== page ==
Thursday, April 07, 2011

NaPoWriMo #7: curriculum vitae

My friend Steve from my poetry group recently finished an excellent CV poem and challenged the rest of us to try it. I did one for NaPoWriMo last year, but recently I've been ruminating on a different direction to take on the concept--my CV as a mother.

How appropriate that pregnancy was the catalyst to get me writing this; at 3:30 this morning I woke up after a particularly bizarre dream and found myself with insomnia (both things that happen often when I'm expecting).

Written when and how this was , it is a very, very rough first draft. In fact, as I read it, I'm almost not wanting to post it because I realize it's an uneven mix of imagery and narrative--but that's the beauty of NaPoWriMo. I write a lot of fresh, raw stuff, and figure out what works, what doesn't and what has the potential to be developed further.

Resume of a Reluctant Mother

I was born the first of five children
to a good man and good woman
who were each lonely before marriage
and lonelier after.

My early childhood was a happy haze
of beaches, blackberries and books.
My father had an unnamed rage
used the belt on us
like an artist uses paint on canvas
but sang us to sleep at bedtime.
My mother had an unnamed sorrow
her children couldn't know or fix
gave us no boundaries
but sewed our clothes
and baked bread in yeast cans.

The last half of my childhood
I spent as a third parent
while my mother and father took turns
trying to run away
from discontent at home.
I was babysitter, cook
laundry washer and ironer
tyrannical big sister
and unwilling partaker
in my parents' disaffection.
When I was sixteen
my father and mother gave up the fight
of staying together for their children
and for a year or two
we were all happier.

At the end of my senior year
my parents remarried
within a month of each other.
We stayed with my mother and stepfather
got four new brothers and sisters
grieving a mother lost to cancer
just a year before.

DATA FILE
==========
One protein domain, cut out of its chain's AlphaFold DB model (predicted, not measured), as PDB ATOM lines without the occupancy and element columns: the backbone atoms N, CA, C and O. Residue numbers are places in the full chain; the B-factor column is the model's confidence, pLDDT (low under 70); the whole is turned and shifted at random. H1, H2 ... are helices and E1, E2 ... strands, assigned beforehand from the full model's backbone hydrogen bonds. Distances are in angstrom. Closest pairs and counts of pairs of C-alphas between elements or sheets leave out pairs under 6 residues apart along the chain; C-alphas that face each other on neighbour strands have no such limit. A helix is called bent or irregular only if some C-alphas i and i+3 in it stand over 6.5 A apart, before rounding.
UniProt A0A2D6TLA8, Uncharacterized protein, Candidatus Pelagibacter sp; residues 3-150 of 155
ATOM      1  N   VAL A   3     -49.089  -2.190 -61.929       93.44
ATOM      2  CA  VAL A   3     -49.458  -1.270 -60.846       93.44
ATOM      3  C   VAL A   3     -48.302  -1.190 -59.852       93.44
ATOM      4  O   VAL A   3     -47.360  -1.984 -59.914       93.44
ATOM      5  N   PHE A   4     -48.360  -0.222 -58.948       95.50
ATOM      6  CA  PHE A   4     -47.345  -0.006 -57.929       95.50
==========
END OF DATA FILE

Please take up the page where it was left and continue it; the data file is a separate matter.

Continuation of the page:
I was still the oldest
and at eighteen, took my own turn
running away from home.

At twenty-five I married
terrified but hopeful
I would not repeat my parents' mistakes.
Instead, I made my own.
I waited too long to have children
traded stamina and immaturity
for patience and rigidity.
In the end it was a fair trade
for motherhood came hard to me.
I thought it would be different
with my own children
if I chose to have them
loved them because they were mine.
Instead, I found myself
living out my own unnamed sorrow
one that brought back the agony
of responsibilities I hadn't chosen or wanted
except this time, I had.

This time, I could only blame myself.
I could, and did
but now I'm done blaming.

I've decided this story will have a happy ending.
I've decided sorrow and joy can and do coexist.
I've decided I can be a mother
without that being who I am.
I've decided I can love my children
my husband and myself
all at the same time
because I have enough love to go around.
I've decided to let go of resentment
again and again
as many times as it takes.
I've decided to be grateful to my parents.
I've decided to make peace
with my mistakes and flaws
for they have shaped me but do not define me.
I've decided that while I didn't always know
I wanted to be a mother
I do now.

1 comment:

limugurl said...

glad you decided to post it...I LOVE this one.